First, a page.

Central Oregon Community College is the only institution in the state that prohibits all weapons on-campus-but that could soon change. The weapons task force, convened to review the Central Oregon Community College weapons policy, recommended the college affairs board change the policy to comply with Oregon state law on Jan. 7.
“Oregon’s one of the few states that will allow firearms on college campuses,” Kathy McCabe, head of the criminal justice program and member of the task force, said. “It’s still one of those where everyone’s sitting back and seeing who takes the lead on this.”
The task force made their recommendation to the College Affairs Board on Feb. 7. The recommendation stated:
“No person – including students, employees, vendors, college patrons, or other visitors – may bring, possess, conceal, brandish, use or be in possession of a firearm, destructive device or other dangerous weapons (as defined by ORS 161.015), or give the appearance of being in possession, on college-owned or controlled property or at activities under the jurisdiction or sponsorship of the college, except as provided by ORS 166.360, ORS 166.370 and federal law.”
If this recommendation is followed, it would bring COCC policy in line with Oregon law, according to Sharla Andresen, director of risk management at COCC and chair of the task force.
“We’re saying no person should be carrying a weapon unless it’s under ORS statutes,” Andresen said in the meeting.
The current weapons policy does not identify what a weapon is, however, so the task force recommended the college amend that as well. If the recommendation passes, firearms and any blade longer than three inches would not be allowed on campus.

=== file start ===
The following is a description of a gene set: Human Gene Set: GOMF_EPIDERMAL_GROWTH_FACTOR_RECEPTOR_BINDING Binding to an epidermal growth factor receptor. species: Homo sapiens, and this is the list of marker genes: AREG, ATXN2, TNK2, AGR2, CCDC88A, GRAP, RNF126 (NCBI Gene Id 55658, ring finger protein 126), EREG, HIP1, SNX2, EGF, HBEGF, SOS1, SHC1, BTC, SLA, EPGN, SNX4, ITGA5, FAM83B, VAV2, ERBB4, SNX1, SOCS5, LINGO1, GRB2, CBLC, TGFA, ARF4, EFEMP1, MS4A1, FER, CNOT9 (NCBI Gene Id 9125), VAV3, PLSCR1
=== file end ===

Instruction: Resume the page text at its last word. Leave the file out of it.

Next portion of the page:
If the college affairs committee approves the recommendation, it will go to the COCC president’s desk, according to Gordon Price, director of Student Life and another member of the task force. From there, the president will make a recommendation to the board of directors.
“It’ll take another three months at least,” Price said. “It’s not a quick process. It takes a while .”
Before the College Affairs Board approves it, the recommendation will go through a first and second reading, and amendments will be made, according to Price.
In gathering information for their recommendation, the task force used surveys and got “quite a bit of response,” according to Andresen. One hundred and eighty-nine COCC staff members and 758 students responded to the survey, according to the recommendation.
“A lot of people are very passionate about this,” Andresen said. “A lot of feedback was on education.”
Education is the other half of the task force’s responsibility: If the policy is to change, students and faculty need to know about it.
“We’re thinking stickers on doors,” Seth Elliott, director of Campus Public Safety and another member of the task force, said in the meeting, “and kiosks in key locations to communicate other things as well, other than the weapons policy.”
Andresen also noted that the recommendation does not ask that the Juniper Hall weapons policy be changed. The Juniper weapons policy prohibits “possession, use, threatened use, or transfer/sale of any weapon” in or around Juniper Residence Hall. The policy defines weapons as any object that could be used to inflict bodily harm or damage, including knives longer than three inches, combat and martial arts weapons, any projectile device such as pellet or paint ball guns, slingshots, bows and arrows, or any similar instrument that could harm someone. Exceptions include pocket knives less than three inches, “general tools,” and less than 0.5 ounces of pepper spray.